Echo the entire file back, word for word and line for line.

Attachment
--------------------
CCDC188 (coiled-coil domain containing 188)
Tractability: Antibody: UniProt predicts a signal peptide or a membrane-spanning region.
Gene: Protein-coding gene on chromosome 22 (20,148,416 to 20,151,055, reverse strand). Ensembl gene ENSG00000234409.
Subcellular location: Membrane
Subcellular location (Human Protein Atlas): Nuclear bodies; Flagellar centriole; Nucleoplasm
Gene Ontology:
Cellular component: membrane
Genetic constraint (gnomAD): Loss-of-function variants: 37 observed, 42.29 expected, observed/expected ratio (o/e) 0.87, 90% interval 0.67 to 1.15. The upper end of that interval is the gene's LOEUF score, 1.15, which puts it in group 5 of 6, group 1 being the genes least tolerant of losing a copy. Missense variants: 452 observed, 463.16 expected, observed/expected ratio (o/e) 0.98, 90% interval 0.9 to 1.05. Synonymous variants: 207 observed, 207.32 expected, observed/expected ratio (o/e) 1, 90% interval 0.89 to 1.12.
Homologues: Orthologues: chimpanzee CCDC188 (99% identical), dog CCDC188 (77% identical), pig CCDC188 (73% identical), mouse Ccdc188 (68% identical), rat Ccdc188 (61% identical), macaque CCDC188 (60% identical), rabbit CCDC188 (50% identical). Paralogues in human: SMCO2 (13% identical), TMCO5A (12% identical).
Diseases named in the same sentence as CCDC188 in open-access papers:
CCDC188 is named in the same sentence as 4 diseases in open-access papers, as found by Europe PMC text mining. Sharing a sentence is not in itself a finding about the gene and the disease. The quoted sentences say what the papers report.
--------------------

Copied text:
CCDC188 (coiled-coil domain containing 188)
Tractability: Antibody: UniProt predicts a signal peptide or a membrane-spanning region.
Gene: Protein-coding gene on chromosome 22 (20,148,416 to 20,151,055, reverse strand). Ensembl gene ENSG00000234409.
Subcellular location: Membrane
Subcellular location (Human Protein Atlas): Nuclear bodies; Flagellar centriole; Nucleoplasm
Gene Ontology:
Cellular component: membrane
Genetic constraint (gnomAD): Loss-of-function variants: 37 observed, 42.29 expected, observed/expected ratio (o/e) 0.87, 90% interval 0.67 to 1.15. The upper end of that interval is the gene's LOEUF score, 1.15, which puts it in group 5 of 6, group 1 being the genes least tolerant of losing a copy. Missense variants: 452 observed, 463.16 expected, observed/expected ratio (o/e) 0.98, 90% interval 0.9 to 1.05. Synonymous variants: 207 observed, 207.32 expected, observed/expected ratio (o/e) 1, 90% interval 0.89 to 1.12.
Homologues: Orthologues: chimpanzee CCDC188 (99% identical), dog CCDC188 (77% identical), pig CCDC188 (73% identical), mouse Ccdc188 (68% identical), rat Ccdc188 (61% identical), macaque CCDC188 (60% identical), rabbit CCDC188 (50% identical). Paralogues in human: SMCO2 (13% identical), TMCO5A (12% identical).
Diseases named in the same sentence as CCDC188 in open-access papers:
CCDC188 is named in the same sentence as 4 diseases in open-access papers, as found by Europe PMC text mining. Sharing a sentence is not in itself a finding about the gene and the disease. The quoted sentences say what the papers report.